## techInterview Discussion |
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A part of techInterview.org: answers to technical interview questions.
Your host: Michael Pryor |
you are given an array a1 a2 ... an b1 b2 ... bn c1 c2 ... cn of 3n elements.
you need to interleave it as a1 b1 c1 a2 b2 c2 ... an bn cn you have to do this with constant extra space. Looking for a better than O(n^2) algorithm.
High Troller Tuesday, April 20, 2010
Let A1 A2 A3 stand partitionins of a1 ... an, and similarly for B and C, where the partitioning is done by thirds.
The sequence of length 3n is then A1 A2 A3 B1 B2 B3 C1 C2 C3 rearrange this to be A1 B1 C1 A2 B2 C2 A3 B3 C3 by swapping partitions. Recurse. The partition swap algorithms will have poor constant performance when the partitions are not the same size, but the 3 swaps are still O(n), so overall it's O(log(n)).
Skorj Wednesday, April 21, 2010
@Skorj.
Why should n be divisible by 3? Did you mean O(nlogn)? As Omega(n) is a trivial lower bound.
Anonical Wednesday, April 21, 2010
The question doesn't say anything about the space complexity.
1) Create 3 arrays of size n each. 2) Put all the a1...an in the first array , similarly for b and c. 3) Fill the original sequence with the sequence you want. O(n) , but I am sure the interviewer would not want such a bad space complexity [ie O(n)]. Skroj's one looks good and I could not understand d's approach.
The idea in this paper works for this problem: http://arxiv.org/abs/0805.1598
but it gives c1 b1 a1 c2 b2 a2 ... cn bn an Use powers of 5 (the paper has powers of 3 for 2n element array). O(n) time, O(1) space. Friday, April 23, 2010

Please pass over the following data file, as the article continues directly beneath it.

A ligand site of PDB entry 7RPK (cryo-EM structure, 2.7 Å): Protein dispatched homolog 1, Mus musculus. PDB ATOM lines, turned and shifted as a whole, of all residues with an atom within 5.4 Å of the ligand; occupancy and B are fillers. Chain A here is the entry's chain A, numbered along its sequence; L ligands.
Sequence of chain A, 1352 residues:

A1..AnB1..BnC1..Cn
break B1..Bn into 2 parts and swap B1..Bn/2 with An/2..An and Bn/2..Bn with C1..Cn/2 now array looks like A1..An/2 B1..Bn/2 An/2..An C1..Cn/2 Bn/2..Bn Cn/2..Cn now swap parts in middle part An/2..An with C1..Cn/2. Now array looks like A1..An/2 B1..Bn/2 C1..Cn/2 An/2..An Bn/2..Bn Cn/2..Cn all halfs are together.. above looks like two sub-problems A1..An/2 B1..Bn/2 C1..Cn/2 An/2..An Bn/2..Bn Cn/2..Cn Follow the same process until division size is equal to 1. Analysis: ----------- T(n) = 2T(n/2) + O(n/3) + O(n/6) looks like complexity is O(n Logn)
It's not necessary that N be divisible by 3 - you just have to do some shifting of the elements in between.
So, as a first step, to transform A1 A2 A3 B1 B2 ... to A1 B1 [A3] A2 B2 ... All the elements in A3 may have to shift one left or one right, but that doesn't change the asmyptotic efficiency. (And yes, I meant O(n * log(n)) above - log n passes, each O(n)).
Skorj Tuesday, May 04, 2010
It is not the simple Skorj.
The O(nlogn) divide and conquer (and the O(n) algo) both require the 'cyclic shift array by k places in O(n) time and O(1) space' as a subroutine.
Anonical Thursday, May 06, 2010
void transposesort(int input[], int n)
{ if(n < 2) return; int k = n/2; rotate(input, k, n+k-1, k); transposesort(input, k); transposesort(input+2*k, n-k); } where "rotate" will rotate elements starting from k to n+k-1 and by rotation distance = k.
Sesh Monday, May 10, 2010
/* divide N conquer, O(nlogn) runtime */
void reverse(char a[], int start, int end) { while (start < end) { int temp = a[start]; a[start] = a[end]; a[end] = temp; start++; --end; } } void cyclicshift(char a[], int start, int n) { reverse(a, start, start + n -1); reverse(a, start, start + n/2 - 1); reverse(a, start + n/2, start + n - 1); } /* shuffle(array, 0, n) */ void shuffle(char a[], int start, int n) { if (n == 1) { return; } int k = n /2; cyclicshift(a, start + k, n + n %2); if ( n % 2) { int temp = a [start + n-1]; a[start + n-1] = a[start + n]; a[start + n] = temp; shuffle(a, start, n/2); shuffle(a, start + n+1, n/2); return; } else { shuffle(a, start, n/2); shuffle(a, start + n, n/2); } }
Nagesh Ayyagari Tuesday, May 11, 2010 |

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